• by shentino (1139071) on Tuesday August 30, 2011 @12:40PM (#37255732)

    I'm all for this if and only if all protocols are fully complied with.

    HTTP gives plenty of leeway and in fact was designed with caching in mind. So long as the involved parties do not violate the protocol, I'm ok with it. Cache control directives must be honored, for example. No silent injection of random crap.

    The DNS protocol must also be honored to the extent that deviations from same have not been expressly authorized. OpenDNS offers typo correction and filtering services on an opt-in basis. NXDOMAIN hijacking and whatnot is foul play.

    Just don't fuck with the protocols, and you can do whatever you want.

    • by kasperd (592156)

      HTTP gives plenty of leeway and in fact was designed with caching in mind. So long as the involved parties do not violate the protocol, I'm ok with it.

      This initiative is not going to be changing http at all. The client may end up at a different replica of the http service, but each of them is equally valid. The only difference is how fast you get the answer.

      The DNS protocol must also be honored to the extent that deviations from same have not been expressly authorized.

      The protocol was designed in an extensi

  • How about we get rid of all the linkages to crap sites like facebook, digg, mysapce, etc. These are the links that are almost always responsible for slow page loads for me. I rarely have any issue at all with downloads or videos, local or international. Interesting too when using noscript and some webpages literally twitch when something like facebook is blocked as they try over and over to reload and reconnect. And as others have said, these local caches are just another security risk waiting to be ex

  • Alternately... (Score:4, Insightful)

    by Score Whore (32328) on Tuesday August 30, 2011 @12:55PM (#37255884)

    Google could just not provide a service that inserts themselves into the DNS path. The problem isn't "the internet" or DNS, it's that Google's DNS servers have no relationship to the client systems. If people were using DNS servers that had some relationship to their network -- such as the one provided by their IPS -- then this wouldn't be an issue.

    Plus not using Google's DNS gives you a little more privacy. Privacy of course being defined as not having every activity you do on the internet being logged by one of Google's many methods of invading your space (DNS, analytics, search, advertising, blogger, etc.)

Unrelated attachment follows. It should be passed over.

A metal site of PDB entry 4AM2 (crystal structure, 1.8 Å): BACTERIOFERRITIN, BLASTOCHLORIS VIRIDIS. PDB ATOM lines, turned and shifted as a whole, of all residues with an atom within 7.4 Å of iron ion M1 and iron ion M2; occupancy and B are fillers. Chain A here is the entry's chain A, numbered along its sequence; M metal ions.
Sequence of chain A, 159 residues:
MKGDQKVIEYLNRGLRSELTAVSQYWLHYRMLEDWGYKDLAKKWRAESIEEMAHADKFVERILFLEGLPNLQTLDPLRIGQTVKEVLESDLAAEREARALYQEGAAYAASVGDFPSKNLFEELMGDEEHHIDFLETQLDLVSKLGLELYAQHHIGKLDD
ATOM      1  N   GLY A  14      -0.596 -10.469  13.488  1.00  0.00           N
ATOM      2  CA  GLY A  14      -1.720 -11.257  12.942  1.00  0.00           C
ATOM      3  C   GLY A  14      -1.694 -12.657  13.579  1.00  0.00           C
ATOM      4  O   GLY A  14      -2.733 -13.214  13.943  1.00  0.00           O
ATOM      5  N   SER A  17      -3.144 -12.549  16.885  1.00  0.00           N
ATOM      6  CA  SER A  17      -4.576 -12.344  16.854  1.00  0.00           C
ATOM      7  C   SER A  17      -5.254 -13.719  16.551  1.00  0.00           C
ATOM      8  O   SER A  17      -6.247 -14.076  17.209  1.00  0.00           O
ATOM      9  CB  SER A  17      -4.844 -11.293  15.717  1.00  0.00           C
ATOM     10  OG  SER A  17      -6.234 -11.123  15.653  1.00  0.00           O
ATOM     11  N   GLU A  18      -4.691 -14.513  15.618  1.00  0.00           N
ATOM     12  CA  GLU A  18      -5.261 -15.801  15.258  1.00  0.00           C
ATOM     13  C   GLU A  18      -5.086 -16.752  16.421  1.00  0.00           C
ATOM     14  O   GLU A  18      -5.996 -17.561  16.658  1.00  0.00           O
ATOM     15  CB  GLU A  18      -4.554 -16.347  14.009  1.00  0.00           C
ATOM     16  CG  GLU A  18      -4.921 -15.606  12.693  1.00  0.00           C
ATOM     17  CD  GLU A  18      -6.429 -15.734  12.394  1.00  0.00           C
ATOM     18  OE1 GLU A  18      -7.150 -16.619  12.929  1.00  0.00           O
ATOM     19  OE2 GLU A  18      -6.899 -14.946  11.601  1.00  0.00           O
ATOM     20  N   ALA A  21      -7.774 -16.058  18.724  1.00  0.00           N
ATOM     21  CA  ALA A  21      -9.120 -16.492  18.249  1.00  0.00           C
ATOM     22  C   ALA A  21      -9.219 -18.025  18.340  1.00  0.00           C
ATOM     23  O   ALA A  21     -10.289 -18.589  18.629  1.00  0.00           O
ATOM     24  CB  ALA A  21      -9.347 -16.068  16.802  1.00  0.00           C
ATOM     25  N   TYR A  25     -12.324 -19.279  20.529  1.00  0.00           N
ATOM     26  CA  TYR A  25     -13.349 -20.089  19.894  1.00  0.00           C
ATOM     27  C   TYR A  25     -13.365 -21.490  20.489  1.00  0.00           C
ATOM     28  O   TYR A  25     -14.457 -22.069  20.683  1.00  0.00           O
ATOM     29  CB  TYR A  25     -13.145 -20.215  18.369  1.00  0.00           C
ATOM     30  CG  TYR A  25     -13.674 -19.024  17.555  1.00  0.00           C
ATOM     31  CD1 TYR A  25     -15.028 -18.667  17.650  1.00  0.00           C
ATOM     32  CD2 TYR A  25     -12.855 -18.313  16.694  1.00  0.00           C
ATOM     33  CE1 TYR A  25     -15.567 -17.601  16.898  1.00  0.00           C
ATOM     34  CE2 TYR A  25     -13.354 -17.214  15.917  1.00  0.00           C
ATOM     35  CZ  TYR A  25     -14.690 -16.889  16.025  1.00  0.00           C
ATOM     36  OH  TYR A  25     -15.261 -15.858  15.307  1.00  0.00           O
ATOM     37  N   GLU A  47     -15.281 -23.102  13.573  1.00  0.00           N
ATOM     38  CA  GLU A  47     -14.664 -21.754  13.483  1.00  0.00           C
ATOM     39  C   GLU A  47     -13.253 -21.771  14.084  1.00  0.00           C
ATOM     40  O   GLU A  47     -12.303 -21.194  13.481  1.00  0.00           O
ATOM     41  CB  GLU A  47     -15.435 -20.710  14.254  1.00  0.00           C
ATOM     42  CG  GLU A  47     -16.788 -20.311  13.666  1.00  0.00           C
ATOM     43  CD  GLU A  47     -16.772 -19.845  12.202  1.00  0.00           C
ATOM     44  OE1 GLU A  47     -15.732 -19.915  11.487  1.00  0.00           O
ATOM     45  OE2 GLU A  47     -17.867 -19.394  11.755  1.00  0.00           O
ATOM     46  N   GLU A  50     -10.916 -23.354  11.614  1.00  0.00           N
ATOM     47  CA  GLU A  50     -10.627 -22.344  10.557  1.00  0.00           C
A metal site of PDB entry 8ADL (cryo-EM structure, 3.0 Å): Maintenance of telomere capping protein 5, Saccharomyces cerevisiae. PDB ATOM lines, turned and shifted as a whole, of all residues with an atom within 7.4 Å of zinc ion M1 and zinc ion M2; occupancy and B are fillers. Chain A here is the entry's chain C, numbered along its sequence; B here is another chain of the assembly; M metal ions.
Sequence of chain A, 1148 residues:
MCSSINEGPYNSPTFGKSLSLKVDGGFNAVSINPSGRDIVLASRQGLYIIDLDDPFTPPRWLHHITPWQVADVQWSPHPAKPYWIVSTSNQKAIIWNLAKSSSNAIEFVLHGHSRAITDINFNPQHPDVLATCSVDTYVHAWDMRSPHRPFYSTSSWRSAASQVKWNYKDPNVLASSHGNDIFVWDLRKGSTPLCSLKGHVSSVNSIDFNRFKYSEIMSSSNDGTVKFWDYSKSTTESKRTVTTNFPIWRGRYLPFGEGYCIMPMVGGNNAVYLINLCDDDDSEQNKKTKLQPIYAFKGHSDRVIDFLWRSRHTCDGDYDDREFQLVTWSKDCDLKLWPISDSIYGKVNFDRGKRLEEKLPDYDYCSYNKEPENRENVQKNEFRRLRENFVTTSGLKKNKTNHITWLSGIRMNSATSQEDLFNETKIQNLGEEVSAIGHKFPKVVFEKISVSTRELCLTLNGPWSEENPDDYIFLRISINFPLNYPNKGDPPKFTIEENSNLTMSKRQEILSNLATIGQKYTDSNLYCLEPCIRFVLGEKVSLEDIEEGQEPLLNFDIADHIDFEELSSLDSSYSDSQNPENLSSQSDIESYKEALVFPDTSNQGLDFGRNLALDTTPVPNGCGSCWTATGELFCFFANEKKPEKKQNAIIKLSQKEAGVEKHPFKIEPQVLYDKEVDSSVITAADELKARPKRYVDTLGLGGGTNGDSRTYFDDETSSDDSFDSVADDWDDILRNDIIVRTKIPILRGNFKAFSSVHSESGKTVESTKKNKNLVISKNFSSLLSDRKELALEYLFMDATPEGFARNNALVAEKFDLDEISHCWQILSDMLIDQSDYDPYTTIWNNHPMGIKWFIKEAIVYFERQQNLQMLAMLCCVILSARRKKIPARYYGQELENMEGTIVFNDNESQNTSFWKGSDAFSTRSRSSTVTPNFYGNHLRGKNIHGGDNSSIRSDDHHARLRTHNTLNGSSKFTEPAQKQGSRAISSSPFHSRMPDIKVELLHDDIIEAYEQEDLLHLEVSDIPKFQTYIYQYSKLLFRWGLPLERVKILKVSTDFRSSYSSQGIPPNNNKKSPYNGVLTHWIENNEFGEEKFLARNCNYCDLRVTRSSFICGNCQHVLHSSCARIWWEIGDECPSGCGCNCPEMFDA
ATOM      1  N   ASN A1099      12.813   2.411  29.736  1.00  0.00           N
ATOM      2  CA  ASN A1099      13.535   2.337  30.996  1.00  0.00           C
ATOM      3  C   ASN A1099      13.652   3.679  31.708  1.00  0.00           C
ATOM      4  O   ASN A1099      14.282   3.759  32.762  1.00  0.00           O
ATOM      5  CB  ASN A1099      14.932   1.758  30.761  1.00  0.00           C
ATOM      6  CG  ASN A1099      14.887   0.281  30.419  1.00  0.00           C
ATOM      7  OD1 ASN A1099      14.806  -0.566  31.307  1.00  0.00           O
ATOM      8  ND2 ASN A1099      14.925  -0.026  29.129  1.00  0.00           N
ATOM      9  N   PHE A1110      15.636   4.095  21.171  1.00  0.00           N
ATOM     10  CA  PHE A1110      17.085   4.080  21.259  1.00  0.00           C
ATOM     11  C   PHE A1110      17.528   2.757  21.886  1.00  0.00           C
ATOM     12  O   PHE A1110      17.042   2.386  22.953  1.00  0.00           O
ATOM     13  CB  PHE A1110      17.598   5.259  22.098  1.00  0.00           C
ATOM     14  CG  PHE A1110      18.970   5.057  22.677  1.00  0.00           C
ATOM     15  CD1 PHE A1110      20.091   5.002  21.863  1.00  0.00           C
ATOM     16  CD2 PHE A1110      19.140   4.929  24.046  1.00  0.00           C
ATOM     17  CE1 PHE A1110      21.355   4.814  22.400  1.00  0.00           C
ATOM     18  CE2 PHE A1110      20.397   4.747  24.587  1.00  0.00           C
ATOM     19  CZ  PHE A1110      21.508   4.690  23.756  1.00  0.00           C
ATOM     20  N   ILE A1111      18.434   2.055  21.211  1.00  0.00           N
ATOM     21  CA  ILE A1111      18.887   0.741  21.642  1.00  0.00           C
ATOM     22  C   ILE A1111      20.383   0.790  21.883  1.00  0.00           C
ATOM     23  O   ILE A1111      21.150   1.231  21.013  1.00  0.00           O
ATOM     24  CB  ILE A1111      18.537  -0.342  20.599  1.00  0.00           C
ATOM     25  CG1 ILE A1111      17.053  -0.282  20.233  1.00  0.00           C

• When your ISP DNS randomly redirects you to a webpage advertising their products, or typing www.google.com in the address bar leads to an ISP page with ad's and a small link to www.google.com , 8.8.8.8 does save you a lot of hassle

      • by SuperQ (431) *

        Or when ISP DNS servers are so badly managed that they take seconds to respond to lookups.

    • You forget the reason why these services popped up to begin with. In general often your ISP can't be trusted. There are ISPs out there who run DNS servers which break some of the fundamental functionality of DNS used by various applications, such as the ability to honestly say "no server found" rather than directing you to a search page.

      Then there's ISPs who are too incompetent to run a DNS server providing an undersized box which can't cope with basic traffic. It's sad that in some cases Google's DNS serve

  • While this is a commendable effort, the biggest offender when it comes to horrible load times is the embedded advertising content. Most of these ad providers -- I'm looking at you Google -- deliver their content at a snails pace, delaying the delivery of the actual content.

    Case in point, I used chrome's network developers tool to analyze load time for the various elements on http://www.slashdot.org

    The top 5 longest durations go to *.doubleclick.net and range from 242 to 439ms, with the total page load time

  • by davidu (18) on Tuesday August 30, 2011 @01:07PM (#37256064) Homepage Journal
    Happy to answer questions about this work.
    • by glassware (195317)

      What's the process to go about using this if I'm currently using round robin for say 10 servers? Do I need to switch to a DNS server that can obey your extra tag and select the correct closest IP?

  • Messing with DNS is doing it the Wrong Way. All of these CDN services are based on HTTP. When you're using them, that's an HTTP server you're talking to. It's perfectly capable of geolocating you by IP, and it can either hand you back links to a local CDN, or redirect you to another server.